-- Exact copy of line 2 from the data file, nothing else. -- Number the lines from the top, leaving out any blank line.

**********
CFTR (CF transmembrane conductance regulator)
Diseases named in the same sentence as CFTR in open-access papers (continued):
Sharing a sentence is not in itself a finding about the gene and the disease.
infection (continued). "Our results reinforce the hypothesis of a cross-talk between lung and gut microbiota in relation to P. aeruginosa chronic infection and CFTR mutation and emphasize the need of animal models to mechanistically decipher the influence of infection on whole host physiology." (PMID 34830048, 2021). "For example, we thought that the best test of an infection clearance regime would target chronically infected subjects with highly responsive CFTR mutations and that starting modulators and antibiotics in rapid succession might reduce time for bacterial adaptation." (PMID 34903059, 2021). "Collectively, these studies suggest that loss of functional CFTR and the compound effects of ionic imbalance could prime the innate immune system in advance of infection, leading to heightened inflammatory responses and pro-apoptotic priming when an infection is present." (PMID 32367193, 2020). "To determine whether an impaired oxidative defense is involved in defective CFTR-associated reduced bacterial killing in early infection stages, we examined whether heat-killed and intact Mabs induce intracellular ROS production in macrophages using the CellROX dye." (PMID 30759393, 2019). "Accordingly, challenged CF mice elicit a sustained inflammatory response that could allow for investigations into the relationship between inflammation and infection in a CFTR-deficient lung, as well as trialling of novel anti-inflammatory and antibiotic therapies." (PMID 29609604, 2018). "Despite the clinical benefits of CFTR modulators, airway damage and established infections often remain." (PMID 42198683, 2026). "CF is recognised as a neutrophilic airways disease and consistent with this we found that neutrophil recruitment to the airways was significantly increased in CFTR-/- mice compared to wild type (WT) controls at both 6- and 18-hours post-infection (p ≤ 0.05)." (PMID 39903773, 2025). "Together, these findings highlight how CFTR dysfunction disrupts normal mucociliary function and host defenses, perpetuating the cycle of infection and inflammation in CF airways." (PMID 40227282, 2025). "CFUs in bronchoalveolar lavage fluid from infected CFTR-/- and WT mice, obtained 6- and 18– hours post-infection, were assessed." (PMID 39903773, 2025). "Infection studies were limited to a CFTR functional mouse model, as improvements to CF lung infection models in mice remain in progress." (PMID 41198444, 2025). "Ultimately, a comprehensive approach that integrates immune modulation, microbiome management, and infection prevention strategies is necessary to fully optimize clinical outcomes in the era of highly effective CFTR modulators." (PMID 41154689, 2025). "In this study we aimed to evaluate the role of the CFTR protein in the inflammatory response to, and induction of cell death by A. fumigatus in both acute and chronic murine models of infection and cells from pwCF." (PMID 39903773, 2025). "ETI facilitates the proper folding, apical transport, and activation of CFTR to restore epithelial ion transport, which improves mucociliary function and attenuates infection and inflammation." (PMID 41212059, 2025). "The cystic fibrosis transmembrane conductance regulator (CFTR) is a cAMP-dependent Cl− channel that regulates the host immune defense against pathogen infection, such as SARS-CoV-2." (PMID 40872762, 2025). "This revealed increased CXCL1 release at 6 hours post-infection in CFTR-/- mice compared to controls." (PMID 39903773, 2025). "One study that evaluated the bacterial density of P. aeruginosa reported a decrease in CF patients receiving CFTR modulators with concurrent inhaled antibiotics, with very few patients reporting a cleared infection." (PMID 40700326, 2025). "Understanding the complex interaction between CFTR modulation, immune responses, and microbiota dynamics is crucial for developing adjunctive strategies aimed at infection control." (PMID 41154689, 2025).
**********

Diseases named in the same sentence as CFTR in open-access papers (continued):